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Kanye West joins George Floyd protests in Chicago

‘Ye also recently set up a college fund for Floyd’s daughter.

Kanye West Dominique Charriau/WireImages

Kanye West was seen hitting the frontlines in South Side Chicago yesterday (June 4), as protests against police violence continue around the world. According to WLS-TV, ‘Ye joined Chicago Public School students and faculty to demand that school officials end their contract with the Chicago Police Department.

The protest was reportedly organized by local activist Ja’Mal Green in opposition to CPS’ $33 million contract with the police department. The protest follows several other nationwide movements to end police department contracts with schools, including Minneapolis Public Schools, which recently canceled their contract with the Minneapolis Police Department.

During the rally, Chicago protesters asked that rather than a multi-million dollar contract with police, schools reinvest that budget to fund mental health, arts and educational programs.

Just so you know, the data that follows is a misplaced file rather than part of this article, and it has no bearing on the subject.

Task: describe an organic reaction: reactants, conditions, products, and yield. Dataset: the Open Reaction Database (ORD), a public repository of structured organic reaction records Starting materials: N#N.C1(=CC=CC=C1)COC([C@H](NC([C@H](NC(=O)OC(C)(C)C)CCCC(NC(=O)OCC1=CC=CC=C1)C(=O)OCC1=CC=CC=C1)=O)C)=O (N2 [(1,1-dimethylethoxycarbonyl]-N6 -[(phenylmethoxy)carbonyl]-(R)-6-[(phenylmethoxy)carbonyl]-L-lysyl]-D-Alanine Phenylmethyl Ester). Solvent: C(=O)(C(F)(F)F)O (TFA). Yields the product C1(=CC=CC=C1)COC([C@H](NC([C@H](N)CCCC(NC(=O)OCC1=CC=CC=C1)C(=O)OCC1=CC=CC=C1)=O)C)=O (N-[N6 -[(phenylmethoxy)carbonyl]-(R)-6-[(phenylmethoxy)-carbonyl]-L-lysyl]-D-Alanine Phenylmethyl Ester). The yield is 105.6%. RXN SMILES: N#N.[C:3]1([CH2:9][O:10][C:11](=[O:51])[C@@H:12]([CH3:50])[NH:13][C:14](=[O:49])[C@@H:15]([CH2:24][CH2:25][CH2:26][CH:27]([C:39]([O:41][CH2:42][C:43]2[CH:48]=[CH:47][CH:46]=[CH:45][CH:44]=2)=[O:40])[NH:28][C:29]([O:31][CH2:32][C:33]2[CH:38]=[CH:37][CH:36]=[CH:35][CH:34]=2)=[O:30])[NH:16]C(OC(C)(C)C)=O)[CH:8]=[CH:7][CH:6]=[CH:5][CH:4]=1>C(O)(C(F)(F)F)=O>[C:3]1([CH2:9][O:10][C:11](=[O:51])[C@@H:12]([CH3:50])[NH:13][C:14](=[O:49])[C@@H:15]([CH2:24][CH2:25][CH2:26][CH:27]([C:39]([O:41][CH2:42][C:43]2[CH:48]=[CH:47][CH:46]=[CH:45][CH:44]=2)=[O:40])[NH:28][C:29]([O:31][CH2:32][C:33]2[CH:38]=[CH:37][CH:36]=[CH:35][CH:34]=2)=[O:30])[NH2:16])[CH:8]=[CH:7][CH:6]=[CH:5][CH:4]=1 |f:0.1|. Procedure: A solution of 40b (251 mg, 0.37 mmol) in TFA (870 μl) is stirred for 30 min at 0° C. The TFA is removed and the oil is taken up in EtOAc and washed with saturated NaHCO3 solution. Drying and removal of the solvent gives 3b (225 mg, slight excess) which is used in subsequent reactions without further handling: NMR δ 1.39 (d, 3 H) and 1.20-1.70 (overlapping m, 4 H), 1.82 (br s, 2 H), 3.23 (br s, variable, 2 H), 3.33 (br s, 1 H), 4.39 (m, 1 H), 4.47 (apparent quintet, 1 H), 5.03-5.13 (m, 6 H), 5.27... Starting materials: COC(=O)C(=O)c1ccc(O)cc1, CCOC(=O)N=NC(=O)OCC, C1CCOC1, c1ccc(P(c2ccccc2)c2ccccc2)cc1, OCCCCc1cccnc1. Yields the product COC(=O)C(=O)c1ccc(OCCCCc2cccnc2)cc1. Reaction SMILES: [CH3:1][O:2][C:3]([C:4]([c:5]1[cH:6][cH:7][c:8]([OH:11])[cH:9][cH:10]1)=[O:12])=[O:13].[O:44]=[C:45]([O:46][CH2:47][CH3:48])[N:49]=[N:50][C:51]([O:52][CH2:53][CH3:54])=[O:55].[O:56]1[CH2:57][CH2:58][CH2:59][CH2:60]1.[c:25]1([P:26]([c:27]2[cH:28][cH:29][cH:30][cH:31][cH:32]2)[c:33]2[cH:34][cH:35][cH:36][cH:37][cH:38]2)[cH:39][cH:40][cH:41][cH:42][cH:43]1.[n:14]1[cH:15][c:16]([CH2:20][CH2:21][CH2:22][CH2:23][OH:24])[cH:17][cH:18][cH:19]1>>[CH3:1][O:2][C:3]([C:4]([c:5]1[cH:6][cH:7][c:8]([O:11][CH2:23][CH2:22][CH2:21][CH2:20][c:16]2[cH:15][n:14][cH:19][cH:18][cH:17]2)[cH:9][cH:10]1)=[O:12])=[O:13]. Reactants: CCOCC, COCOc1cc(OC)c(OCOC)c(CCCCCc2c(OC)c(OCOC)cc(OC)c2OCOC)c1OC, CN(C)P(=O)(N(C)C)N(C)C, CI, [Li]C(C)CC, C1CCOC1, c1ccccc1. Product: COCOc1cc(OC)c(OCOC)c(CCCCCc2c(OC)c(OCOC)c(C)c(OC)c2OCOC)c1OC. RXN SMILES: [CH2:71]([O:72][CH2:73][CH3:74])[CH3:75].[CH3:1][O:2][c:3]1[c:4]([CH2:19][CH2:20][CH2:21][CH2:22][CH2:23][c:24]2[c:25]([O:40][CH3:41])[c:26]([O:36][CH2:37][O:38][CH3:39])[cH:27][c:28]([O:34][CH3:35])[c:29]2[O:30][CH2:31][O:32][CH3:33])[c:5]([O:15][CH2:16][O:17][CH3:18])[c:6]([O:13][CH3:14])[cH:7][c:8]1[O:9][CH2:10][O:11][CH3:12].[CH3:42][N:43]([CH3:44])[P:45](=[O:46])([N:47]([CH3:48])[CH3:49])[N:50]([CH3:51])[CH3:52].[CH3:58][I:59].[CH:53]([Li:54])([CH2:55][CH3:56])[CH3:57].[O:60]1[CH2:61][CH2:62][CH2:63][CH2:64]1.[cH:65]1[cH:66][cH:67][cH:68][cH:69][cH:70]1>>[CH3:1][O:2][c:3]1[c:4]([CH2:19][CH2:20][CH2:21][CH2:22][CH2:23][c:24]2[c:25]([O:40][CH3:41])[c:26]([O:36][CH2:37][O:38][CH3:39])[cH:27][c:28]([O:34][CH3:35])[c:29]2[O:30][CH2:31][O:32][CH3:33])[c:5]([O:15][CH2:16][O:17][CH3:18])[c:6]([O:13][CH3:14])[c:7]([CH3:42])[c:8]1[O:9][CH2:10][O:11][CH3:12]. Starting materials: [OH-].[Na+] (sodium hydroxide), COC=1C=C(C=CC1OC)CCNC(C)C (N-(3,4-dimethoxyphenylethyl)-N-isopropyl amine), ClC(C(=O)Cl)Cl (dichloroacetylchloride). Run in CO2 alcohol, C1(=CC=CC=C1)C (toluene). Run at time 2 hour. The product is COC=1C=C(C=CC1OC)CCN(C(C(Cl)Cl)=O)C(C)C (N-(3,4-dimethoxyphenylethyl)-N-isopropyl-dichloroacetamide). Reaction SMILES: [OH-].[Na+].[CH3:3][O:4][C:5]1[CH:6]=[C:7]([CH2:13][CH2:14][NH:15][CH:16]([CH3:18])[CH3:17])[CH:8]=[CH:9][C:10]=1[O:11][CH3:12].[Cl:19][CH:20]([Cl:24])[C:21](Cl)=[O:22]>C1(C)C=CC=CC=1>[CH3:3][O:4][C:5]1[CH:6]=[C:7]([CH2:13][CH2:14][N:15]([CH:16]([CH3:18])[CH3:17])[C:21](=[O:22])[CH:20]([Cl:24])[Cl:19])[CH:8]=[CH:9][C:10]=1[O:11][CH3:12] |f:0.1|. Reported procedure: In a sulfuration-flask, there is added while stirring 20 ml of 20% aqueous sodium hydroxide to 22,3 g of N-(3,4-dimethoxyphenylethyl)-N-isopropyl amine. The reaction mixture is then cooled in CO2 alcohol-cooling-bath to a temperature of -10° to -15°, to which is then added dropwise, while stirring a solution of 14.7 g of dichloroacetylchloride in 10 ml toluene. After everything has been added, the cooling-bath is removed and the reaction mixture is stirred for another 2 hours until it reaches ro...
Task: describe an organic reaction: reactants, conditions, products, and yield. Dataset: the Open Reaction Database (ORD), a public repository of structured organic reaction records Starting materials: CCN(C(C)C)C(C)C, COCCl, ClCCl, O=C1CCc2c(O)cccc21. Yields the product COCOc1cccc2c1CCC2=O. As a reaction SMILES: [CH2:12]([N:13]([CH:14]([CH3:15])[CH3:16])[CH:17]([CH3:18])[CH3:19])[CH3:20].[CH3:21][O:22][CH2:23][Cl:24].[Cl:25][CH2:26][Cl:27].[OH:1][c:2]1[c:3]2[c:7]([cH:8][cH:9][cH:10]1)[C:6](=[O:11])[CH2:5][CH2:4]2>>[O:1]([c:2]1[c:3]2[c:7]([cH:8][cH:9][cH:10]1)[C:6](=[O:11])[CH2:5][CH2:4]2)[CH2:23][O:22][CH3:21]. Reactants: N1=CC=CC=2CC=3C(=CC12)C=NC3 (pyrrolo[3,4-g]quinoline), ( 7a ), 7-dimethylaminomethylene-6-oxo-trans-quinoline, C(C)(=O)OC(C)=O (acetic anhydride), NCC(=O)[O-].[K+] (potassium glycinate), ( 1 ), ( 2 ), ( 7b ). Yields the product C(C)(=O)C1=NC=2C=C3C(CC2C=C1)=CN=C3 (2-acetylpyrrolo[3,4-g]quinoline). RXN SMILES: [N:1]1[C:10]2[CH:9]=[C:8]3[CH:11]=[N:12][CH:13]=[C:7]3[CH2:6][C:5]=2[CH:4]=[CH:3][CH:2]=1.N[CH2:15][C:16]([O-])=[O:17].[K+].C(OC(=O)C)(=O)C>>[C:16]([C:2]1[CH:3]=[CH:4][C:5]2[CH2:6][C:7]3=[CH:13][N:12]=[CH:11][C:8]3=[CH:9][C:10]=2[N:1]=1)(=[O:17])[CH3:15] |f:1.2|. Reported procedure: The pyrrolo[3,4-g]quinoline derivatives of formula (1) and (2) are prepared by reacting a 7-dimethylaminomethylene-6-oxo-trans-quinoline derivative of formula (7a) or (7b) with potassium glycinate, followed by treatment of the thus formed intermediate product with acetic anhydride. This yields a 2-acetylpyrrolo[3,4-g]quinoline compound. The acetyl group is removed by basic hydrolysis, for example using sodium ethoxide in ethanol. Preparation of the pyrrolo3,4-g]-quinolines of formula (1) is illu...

“Why are there officers in my school and we don’t have enough social workers?” China Smith of the Good Kids Mad City organization told WLS-TV. “Why are there officers in my school and we have to share counselors for a whole class of 2020?”

While Kanye did not address the crowd during the protest, he was seen joining the march from the CPS District Office to CPD headquarters.

On Thursday (June 4), it was revealed that ‘Ye had donated $2 million to the families of Floyd, Breonna Taylor and Ahmaud Arbery. According to TMZ, the Jesus Is King rapper also set up a 529 college savings fund for Floyd’s daughter Gianna that will fully cover her college tuition. Furthermore, ‘Ye also made additional donations to help cover each family’s legal fees and donated to several black-owned businesses around Chicago.

Yesterday (June 4), the first of several memorial services for Floyd took place in Minneapolis. T.I. and his wife Tiny, Kevin Hart, Ludacris, Tyrese, Tiffany Haddish, Will Packer and more attended the service, which was led by Rev. Al Sharpton and Rev. Jesse Jackson.

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